Written by Scott Snyder
Art by Rafael Albuquerque and Dave McCaig
Published by DC Comics/Vertigo
Release Date: February 4, 2015

On the run from the Gray Trader, Pearl, Skinner, and Poole arrive at an abandoned VMS black station in Central Florida. Only problem is… it isn’t abandoned. And the secrets that come out in the process change everything they know about their enemy, and an armageddon they need to prevent. It’s the origin of the Gray Trader, and the crew’s new mission is to stop him — permanently.

Just when you think there’s nothing new to say with the vampire genre, a book comes along and turns it all on its head. The decades long saga that is American Vampire has reached the 1960s, and like the era it’s portraying, the book has suddenly become very, very tense. It’s not enough to have “good” vampires going after the bad guys. Now they have to stop world annihilation.

No biggie.

I half kid, because the ease with which Snyder incorporates this heaviness and historical reference is so well done, you never get pulled out of the book in the process. Is it the well-developed, devil-may-care attitude Skinner Sweet exudes, or Pearl Jones’ deep confidence and grace? Is it that, naturally, vampires wouldn’t feel the encroachment of this terrible potential fate as deeply as a mortal would? The writer never forgets exactly who he’s dealing with, and so, no matter what the dilemma, we’re getting it squarely explained through our protagonists’ eyes. And these vampires? They don’t scare easily.

With the origin of the Gray Trader revealed, I finally feel like the break into renumbering with Second Cycle makes sense. The stakes are wholly different this time around, and for what it’s worth, feels much more relatable as it nears a history much more near and dear to a large demographic of the readership. I may not have been alive for Kennedy’s assassination or the space race, but the memory of them have passed, as if through DNA, from my parents — emblazoned on my brain with just enough distance to make it seem charming.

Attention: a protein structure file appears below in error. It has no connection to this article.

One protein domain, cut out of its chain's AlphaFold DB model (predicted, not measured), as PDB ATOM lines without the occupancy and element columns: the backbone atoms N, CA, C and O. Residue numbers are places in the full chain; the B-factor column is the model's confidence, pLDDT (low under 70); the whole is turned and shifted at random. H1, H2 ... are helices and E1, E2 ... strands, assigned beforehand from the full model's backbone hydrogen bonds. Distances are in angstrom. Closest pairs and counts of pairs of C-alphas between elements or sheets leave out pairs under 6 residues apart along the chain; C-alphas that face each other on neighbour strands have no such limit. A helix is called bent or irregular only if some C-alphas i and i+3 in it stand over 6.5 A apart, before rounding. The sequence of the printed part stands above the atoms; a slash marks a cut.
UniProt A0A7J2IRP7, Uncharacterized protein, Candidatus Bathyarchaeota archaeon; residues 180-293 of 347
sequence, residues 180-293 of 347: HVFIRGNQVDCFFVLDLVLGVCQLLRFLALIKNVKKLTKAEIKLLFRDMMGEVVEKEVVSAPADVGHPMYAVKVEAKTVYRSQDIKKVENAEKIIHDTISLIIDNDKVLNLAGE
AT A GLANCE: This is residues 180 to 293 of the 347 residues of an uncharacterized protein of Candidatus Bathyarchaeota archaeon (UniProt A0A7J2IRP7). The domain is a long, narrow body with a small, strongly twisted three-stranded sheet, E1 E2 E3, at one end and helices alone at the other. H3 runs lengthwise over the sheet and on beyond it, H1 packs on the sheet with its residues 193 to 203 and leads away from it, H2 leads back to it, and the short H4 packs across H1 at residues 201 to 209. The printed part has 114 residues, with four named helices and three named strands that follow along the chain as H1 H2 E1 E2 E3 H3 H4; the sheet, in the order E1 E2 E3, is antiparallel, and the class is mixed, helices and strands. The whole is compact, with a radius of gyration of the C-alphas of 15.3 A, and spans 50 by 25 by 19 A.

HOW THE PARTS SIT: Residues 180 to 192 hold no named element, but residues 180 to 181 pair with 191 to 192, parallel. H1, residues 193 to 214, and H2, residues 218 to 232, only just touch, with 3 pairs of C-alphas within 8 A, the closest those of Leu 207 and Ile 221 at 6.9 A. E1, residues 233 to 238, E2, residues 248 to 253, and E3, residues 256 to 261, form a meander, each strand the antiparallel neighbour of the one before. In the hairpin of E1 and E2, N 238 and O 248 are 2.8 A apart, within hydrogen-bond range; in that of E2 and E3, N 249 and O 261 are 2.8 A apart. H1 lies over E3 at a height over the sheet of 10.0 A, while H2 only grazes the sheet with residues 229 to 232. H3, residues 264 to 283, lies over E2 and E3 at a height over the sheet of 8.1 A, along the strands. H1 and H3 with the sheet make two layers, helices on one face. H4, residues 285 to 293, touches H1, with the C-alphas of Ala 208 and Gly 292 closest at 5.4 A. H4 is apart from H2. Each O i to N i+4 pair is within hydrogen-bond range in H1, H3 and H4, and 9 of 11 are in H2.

Albuquerque’s pencils and inks once again are a perfect fit for the material he and Snyder created, making full use of his quirky figure style and applying it to the physicality of the vampire. The sequence here when the team first arrives at the black station and encounters its “security system” is particularly fun, and its monsters dynamic and compelling in their own rights. And then you add in a vampiric elephant and frankly, all bets are off.

The wash technique Albuquerque uses, combined with McCaig’s beautifully subtle colour palette, keeps the character of the title consistent, despite the great shifts in years. 1965 doesn’t necessarily feel more modern than 1885, and I’m particularly looking forward to seeing their work detailing the rigors of space in the same way. As Florida here has a quality of life that makes it feel grimy and sun-baked, I’m eager to see this same aesthetic applied to the crispness of outer space and the technology meant to get them there. It’s definitely going to be a sight to behold.

A tough issue to give full praise to without spoiling its contents, American Vampire: Second Cycle #6 is one of the best opening chapters to date for a storyline, and promises to take these characters to places readers are sure to enjoy. Snyder and Albuquerque have a classic run happening here, and it’s nice to see some revelations released so early on in its second half. The next issue can’t come soon enough.

The Verdict: 9.5/10



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